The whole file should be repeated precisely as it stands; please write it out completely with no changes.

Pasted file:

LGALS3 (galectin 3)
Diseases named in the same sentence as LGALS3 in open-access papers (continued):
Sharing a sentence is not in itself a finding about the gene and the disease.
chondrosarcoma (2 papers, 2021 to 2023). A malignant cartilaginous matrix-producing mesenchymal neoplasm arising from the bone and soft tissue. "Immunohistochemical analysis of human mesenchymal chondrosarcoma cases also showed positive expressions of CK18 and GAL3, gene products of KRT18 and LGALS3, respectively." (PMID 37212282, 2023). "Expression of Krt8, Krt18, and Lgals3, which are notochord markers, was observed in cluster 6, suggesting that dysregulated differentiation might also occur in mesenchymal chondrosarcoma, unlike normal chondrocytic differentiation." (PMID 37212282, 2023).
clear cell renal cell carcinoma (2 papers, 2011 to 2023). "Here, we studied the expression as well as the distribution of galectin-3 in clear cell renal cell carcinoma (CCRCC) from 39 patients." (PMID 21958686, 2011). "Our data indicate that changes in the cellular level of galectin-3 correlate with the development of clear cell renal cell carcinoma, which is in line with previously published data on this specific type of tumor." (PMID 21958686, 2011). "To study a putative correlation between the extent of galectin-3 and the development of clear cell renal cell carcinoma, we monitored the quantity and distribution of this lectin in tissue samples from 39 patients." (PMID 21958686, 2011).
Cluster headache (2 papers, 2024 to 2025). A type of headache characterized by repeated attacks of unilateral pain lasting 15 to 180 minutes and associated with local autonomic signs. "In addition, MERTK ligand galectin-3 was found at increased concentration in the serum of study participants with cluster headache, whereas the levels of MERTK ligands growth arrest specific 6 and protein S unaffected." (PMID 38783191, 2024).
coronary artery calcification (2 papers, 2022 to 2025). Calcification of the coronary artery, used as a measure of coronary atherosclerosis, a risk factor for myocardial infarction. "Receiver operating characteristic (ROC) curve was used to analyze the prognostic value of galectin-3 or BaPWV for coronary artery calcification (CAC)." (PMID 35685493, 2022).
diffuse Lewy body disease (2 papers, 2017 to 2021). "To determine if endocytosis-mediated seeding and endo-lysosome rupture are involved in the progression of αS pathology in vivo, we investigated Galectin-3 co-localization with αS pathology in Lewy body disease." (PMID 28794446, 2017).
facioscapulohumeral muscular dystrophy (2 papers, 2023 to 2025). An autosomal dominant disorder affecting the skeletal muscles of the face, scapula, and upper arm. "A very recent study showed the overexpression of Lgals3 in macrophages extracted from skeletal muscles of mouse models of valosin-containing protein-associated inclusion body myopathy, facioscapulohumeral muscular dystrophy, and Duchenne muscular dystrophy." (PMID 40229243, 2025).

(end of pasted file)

LGALS3 (galectin 3)
Diseases named in the same sentence as LGALS3 in open-access papers (continued):
Sharing a sentence is not in itself a finding about the gene and the disease.
chondrosarcoma (2 papers, 2021 to 2023). A malignant cartilaginous matrix-producing mesenchymal neoplasm arising from the bone and soft tissue. "Immunohistochemical analysis of human mesenchymal chondrosarcoma cases also showed positive expressions of CK18 and GAL3, gene products of KRT18 and LGALS3, respectively." (PMID 37212282, 2023). "Expression of Krt8, Krt18, and Lgals3, which are notochord markers, was observed in cluster 6, suggesting that dysregulated differentiation might also occur in mesenchymal chondrosarcoma, unlike normal chondrocytic differentiation." (PMID 37212282, 2023).
clear cell renal cell carcinoma (2 papers, 2011 to 2023). "Here, we studied the expression as well as the distribution of galectin-3 in clear cell renal cell carcinoma (CCRCC) from 39 patients." (PMID 21958686, 2011). "Our data indicate that changes in the cellular level of galectin-3 correlate with the development of clear cell renal cell carcinoma, which is in line with previously published data on this specific type of tumor." (PMID 21958686, 2011). "To study a putative correlation between the extent of galectin-3 and the development of clear cell renal cell carcinoma, we monitored the quantity and distribution of this lectin in tissue samples from 39 patients." (PMID 21958686, 2011).
Cluster headache (2 papers, 2024 to 2025). A type of headache characterized by repeated attacks of unilateral pain lasting 15 to 180 minutes and associated with local autonomic signs. "In addition, MERTK ligand galectin-3 was found at increased concentration in the serum of study participants with cluster headache, whereas the levels of MERTK ligands growth arrest specific 6 and protein S unaffected." (PMID 38783191, 2024).
coronary artery calcification (2 papers, 2022 to 2025). Calcification of the coronary artery, used as a measure of coronary atherosclerosis, a risk factor for myocardial infarction. "Receiver operating characteristic (ROC) curve was used to analyze the prognostic value of galectin-3 or BaPWV for coronary artery calcification (CAC)." (PMID 35685493, 2022).
diffuse Lewy body disease (2 papers, 2017 to 2021). "To determine if endocytosis-mediated seeding and endo-lysosome rupture are involved in the progression of αS pathology in vivo, we investigated Galectin-3 co-localization with αS pathology in Lewy body disease." (PMID 28794446, 2017).
facioscapulohumeral muscular dystrophy (2 papers, 2023 to 2025). An autosomal dominant disorder affecting the skeletal muscles of the face, scapula, and upper arm. "A very recent study showed the overexpression of Lgals3 in macrophages extracted from skeletal muscles of mouse models of valosin-containing protein-associated inclusion body myopathy, facioscapulohumeral muscular dystrophy, and Duchenne muscular dystrophy." (PMID 40229243, 2025).